This application of platform technology is the new paradigm for drug development, and the company which gets it right could dwarf evenMicrosoft’s (or Apple’s) financial success. As an example, the United States Federal Government spends$20.7 billion on domestic care and treatment of HIV through Medicaid, Medicare, and The Ryan White HIV/AIDS Program. While a cure would take time to be adopted, it is easy to see how a company with multiple curative products could create revenues in excess of Microsoft. With a pool of +7000 monogenic diseases available to treat, more than one gene therapy company will create the cures for a portfolio of diseases that together represent substantial revenues to the company while reducing overall healthcare costs. It may seem like science fiction today, but two years ago curing cancer with modified immune cells (CAR-T) still seemed distant. We have arrived in the future of genetic medicine first imagined 46 years ago by Theodore Friedmann and Richard Roblin.
Why Will a Platform Technology Win the Day?
In the past, doctors and researchers had to reinvent the wheel for every disease. They would perform testing on the effects of thousands of small molecules hoping to see a positive result. Now scientists can apply the genetic research they’ve already collected on the underlying causes of disease to “design” a repair or replacement modification that mitigates the symptoms or cures the disease. This is the era in which we will build solutions across diseases utilizing gene therapy. This library of underlying causes of disease has sat shelved without solutions for years; waiting for a genetic delivery platform to apply the knowledge we’ve already collected. One of the diseases in AGT’s pipeline is Phenylketonuria (PKU). Scientists have known the genetic cause of this disease for more than 40 years, but have not possessed the mechanisms to correct it until very recently. AGT is actioning this backlog of information to develop robust cures for PKU and diseases like it on a reusable platform.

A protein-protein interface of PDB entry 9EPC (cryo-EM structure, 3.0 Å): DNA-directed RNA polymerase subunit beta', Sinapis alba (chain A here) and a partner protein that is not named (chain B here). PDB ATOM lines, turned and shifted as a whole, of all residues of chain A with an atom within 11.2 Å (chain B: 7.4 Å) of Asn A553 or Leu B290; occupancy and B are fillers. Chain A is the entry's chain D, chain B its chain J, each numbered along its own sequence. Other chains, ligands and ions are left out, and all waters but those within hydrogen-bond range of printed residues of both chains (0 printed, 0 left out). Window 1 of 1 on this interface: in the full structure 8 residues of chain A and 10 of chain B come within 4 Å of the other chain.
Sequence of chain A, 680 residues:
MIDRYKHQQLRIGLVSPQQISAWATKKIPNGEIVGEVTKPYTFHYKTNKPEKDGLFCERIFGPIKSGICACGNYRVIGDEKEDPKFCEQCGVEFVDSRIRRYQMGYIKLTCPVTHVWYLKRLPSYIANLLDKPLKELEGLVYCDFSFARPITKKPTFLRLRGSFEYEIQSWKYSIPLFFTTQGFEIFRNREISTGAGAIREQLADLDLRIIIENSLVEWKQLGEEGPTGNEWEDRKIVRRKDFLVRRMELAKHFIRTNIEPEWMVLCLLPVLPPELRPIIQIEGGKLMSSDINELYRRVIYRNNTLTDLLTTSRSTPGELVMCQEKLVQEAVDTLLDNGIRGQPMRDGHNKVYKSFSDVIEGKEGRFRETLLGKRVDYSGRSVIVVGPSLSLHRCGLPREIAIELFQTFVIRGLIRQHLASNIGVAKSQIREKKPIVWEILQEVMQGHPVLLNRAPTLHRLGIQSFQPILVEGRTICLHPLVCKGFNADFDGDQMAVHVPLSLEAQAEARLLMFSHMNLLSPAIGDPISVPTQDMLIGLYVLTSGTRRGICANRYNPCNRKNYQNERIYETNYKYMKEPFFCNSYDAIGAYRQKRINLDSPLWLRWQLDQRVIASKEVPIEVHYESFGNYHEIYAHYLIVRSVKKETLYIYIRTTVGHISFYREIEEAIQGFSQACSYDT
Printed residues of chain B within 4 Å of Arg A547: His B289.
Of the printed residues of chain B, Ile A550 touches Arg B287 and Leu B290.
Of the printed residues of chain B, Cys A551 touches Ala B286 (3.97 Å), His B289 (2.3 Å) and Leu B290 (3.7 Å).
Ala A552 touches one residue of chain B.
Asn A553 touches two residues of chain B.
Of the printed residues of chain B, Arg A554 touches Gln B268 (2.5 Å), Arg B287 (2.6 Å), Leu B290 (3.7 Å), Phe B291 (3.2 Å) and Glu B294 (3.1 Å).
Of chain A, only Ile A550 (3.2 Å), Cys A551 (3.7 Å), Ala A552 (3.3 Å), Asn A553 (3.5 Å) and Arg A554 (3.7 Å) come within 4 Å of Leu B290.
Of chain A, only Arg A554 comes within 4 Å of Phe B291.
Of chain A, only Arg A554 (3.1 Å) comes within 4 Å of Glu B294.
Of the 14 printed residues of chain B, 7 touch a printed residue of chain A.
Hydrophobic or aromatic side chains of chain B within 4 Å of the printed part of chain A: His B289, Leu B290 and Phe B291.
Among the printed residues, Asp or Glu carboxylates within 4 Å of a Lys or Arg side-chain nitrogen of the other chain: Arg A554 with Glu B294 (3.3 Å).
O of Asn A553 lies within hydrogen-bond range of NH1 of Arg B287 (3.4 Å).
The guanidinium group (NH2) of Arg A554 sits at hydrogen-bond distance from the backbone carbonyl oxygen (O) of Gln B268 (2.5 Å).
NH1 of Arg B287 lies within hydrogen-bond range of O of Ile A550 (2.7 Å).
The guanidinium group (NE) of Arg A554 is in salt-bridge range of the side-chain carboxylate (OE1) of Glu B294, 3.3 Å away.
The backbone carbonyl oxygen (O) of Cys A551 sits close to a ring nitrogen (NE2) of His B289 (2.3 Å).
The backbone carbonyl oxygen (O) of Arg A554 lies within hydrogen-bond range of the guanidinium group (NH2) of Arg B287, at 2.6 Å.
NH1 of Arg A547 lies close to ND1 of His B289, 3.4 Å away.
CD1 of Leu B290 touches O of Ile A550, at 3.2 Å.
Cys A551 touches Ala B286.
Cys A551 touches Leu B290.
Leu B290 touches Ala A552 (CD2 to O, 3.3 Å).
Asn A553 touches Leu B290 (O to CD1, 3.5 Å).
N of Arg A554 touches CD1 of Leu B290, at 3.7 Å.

There are thousands of diseases just like PKU that can be solved by controlling, replacing or, in some cases, repairing defective genes. As mechanisms for gene delivery become better understood, a company like AGT who has spent its time developing the genetic delivery platform first and the cures second will emerge as a winner. AGT is well poised to become a leading gene delivery platform company. AGT might just be one human trial away from pushing the medical industry into the next great horizon of platform-based genetic medicine.